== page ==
DISCUSSION The effect of a default is that the defendant admits the plaintiff's well pleaded allegations of fact. See Buchanan v. Bowman, 820 F.2d 359, 361 (11th Cir. 1987). Although a defaulted defendant admits well pleaded allegations of liability, allegations relating to the amount of damages are not admitted by virtue of default. Rather, the court determines the amount and character of damages to be awarded. See 10A CHARLES ALAN WRIGHT, ARTHUR R. MILLER & MARY KAY KANE, FEDERAL PRACTICE & PROCEDURE, 2688 (3d ed. 1998). MDM elects to recover statutory damages for all copyright infringements related to the waiver program. Defendant request that the court award $150,000.00 in statutory damages. Under 17 U.S.C. § 504(c), the court has discretion to award a maximum of $150,000.00 in statutory damages if the infringement was committed willfully. In this case the facts clearly indicate that the infringement was willful and the court finds it appropriate to award $150,000.00 in statutory damages for the willful copyright infringement alleged in this matter. Under the Lanham Act and common law unfair competition, MDM seeks actual damages in the amount of $365,625.00. This amount represents the total sum L.A. Real Estate received from its 2,500 rentals per year at $45 each from the period from May 1, 2007 until August 1, 2010. While the calculations appear accurate, the court finds it questionable whether MDM is using the proper time period for damages. Although L.A. Real Estate began using MDM's program on May 1, 2007, it appears that they were doing so with MDM's permission until December 15, 2007, when MDM canceled L.A. Real Estate's participation in the waiver program. Presumably, before that time, L.A. Real Estate's use of the program and materials would not be a violation of the Lanham Act, but instead a breach of contract for their failure to pay or perform under the program. MDM alleges under the Lanham Act that L.A. Real Estate's advertising materials contain a false
designation of the origin of the products and services and contain false or misleading representations which are likely to confuse or deceive as to their affiliation with MDM or its program. Under the facts offered by MDM it appears that L.A. Real Estate was in fact affiliated with MDM until MDM canceled their account on Dec. 15, 2007. L.A. Real Estate did not claim the program to be their own until MDM canceled their account. MDM has offered no explanation or legal citation to support a recovery of damages under the Lanham Act or common law unfair competition during a period when the alleged transgressor was using the materials with the plaintiff's permission. As such, the court believes a hearing on this issue may be necessary to determine the proper amount of damages. As for the injunction sought by MDM, the court after review of the record finds it appropriate to grant MDM a permanent injunction against any future infringement of the copyrighted waiver program by L.A. Real Estate. The court also finds that the requested attorneys fees and costs appear to be reasonable and necessary for the prosecution of this case against L.A. Real Estate. Therefore the court will award MDM attorneys fees and costs in the amount of $19,212.85.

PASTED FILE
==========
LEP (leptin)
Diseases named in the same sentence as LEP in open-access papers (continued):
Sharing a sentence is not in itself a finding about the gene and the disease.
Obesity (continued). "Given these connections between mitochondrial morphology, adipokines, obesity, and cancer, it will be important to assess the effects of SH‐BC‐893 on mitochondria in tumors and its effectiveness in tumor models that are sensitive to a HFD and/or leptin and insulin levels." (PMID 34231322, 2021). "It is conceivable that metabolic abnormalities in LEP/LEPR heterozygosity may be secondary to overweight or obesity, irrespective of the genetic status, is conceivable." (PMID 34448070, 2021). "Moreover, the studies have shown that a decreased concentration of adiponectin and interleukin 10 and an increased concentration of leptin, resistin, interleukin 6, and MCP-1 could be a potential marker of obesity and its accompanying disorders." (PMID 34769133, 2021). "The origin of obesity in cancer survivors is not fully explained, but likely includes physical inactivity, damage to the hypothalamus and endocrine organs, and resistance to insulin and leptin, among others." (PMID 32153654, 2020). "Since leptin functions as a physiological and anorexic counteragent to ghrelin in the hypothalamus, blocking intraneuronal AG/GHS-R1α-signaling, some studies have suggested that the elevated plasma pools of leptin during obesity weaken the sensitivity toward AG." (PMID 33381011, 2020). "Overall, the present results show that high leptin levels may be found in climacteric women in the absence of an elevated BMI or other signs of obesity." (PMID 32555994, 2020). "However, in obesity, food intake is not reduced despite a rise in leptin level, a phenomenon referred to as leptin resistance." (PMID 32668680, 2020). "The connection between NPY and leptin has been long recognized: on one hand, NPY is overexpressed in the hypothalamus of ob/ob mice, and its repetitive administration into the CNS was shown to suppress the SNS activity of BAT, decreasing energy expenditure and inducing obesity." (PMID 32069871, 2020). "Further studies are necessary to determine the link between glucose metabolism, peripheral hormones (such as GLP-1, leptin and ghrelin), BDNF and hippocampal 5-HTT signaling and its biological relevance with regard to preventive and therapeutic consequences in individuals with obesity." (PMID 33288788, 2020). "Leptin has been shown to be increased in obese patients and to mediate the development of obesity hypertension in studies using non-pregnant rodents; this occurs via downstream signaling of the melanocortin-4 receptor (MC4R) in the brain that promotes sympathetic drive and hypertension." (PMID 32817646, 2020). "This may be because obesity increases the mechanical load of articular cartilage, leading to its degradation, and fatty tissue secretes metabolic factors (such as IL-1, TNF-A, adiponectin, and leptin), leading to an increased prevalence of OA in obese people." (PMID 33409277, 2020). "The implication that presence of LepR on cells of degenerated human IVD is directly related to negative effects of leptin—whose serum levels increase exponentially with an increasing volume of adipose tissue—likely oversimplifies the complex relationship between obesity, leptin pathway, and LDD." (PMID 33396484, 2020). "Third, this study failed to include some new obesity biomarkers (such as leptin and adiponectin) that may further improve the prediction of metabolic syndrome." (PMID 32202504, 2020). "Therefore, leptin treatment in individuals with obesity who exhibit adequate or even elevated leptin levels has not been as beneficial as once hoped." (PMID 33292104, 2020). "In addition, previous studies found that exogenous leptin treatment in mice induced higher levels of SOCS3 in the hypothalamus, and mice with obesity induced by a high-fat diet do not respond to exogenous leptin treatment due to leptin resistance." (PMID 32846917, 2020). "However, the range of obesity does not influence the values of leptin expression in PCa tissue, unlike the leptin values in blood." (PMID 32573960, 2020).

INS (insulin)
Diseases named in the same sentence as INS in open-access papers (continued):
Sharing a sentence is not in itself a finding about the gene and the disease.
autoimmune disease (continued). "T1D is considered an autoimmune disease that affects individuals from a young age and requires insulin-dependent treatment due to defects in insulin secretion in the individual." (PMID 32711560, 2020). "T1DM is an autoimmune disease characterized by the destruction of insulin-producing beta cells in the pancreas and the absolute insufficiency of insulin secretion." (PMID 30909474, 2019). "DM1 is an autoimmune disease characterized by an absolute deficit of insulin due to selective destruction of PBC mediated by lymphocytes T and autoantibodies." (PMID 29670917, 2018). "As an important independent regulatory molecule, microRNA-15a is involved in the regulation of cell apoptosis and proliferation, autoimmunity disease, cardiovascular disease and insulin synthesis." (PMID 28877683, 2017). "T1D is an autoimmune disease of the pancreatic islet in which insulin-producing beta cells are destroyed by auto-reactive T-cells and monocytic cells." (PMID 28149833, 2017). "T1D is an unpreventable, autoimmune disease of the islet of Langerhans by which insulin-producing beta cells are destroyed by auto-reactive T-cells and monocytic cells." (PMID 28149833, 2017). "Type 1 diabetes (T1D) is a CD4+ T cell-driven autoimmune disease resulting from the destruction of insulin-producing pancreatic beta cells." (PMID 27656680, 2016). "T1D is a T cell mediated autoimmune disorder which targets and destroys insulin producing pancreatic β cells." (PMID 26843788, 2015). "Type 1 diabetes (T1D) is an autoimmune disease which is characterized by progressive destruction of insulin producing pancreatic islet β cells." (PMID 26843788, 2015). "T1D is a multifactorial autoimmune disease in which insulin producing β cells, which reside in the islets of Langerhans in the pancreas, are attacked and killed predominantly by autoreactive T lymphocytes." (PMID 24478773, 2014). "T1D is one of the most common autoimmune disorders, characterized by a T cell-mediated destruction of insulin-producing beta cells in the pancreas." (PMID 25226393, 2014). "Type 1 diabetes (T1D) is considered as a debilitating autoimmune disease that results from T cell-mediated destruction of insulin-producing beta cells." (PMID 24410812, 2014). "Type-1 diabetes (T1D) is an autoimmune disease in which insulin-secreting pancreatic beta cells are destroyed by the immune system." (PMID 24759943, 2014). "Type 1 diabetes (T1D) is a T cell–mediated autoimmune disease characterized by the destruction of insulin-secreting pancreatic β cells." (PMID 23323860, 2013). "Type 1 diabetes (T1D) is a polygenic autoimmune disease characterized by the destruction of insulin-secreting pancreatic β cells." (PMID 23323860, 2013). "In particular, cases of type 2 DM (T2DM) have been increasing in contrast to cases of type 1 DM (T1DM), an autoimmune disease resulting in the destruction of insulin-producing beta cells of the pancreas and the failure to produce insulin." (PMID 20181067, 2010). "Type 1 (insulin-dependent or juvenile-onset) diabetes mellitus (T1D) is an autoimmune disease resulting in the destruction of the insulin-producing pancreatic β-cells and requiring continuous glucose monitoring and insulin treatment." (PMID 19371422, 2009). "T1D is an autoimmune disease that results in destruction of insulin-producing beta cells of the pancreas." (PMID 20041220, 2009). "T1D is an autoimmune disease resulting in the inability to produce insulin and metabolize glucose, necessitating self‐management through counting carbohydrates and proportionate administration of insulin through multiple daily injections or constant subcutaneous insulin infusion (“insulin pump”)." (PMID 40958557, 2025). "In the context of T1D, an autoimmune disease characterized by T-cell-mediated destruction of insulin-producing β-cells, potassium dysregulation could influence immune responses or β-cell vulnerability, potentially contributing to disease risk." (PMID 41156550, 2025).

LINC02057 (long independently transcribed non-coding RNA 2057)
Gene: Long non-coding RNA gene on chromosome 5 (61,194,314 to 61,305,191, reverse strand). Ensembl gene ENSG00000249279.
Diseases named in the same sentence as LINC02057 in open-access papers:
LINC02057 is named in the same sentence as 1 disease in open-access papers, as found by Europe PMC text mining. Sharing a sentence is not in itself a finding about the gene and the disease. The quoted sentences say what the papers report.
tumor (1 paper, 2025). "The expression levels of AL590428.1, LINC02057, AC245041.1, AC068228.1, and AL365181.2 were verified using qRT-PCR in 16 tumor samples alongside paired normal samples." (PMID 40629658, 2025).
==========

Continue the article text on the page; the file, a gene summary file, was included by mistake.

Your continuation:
CONCLUSION For the reasons stated above, the court the court finds that plaintiff is entitled to a permanent injunction against L.A. Real Estate, as well as statutory damages in the amount of $150,000.00 for copyright infringement and attorneys fees and costs in the amount of $19,212.85. However, the court finds that a hearing is necessary to determine the amount of actual damages plaintiff's is entitled to recover from L.A. Real Estate under its Lanham Act and common law unfair competition
claim. Accordingly, a hearing is hereby set for Friday, December 17, 2010 at 9:30 a.m. in Courtroom 2B, United States Courthouse, Mobile, Alabama. DONE and ORDERED this 14th day of December, 2010. /s/ Callie V. S. Granade UNITED STATES DISTRICT JUDGE
Disclaimer: Justia Dockets & Filings provides public litigation records from the federal appellate and district courts. These filings and docket sheets were retrieved from PACER, and should not be considered findings of fact or liability, nor do they necessarily reflect the view of Justia.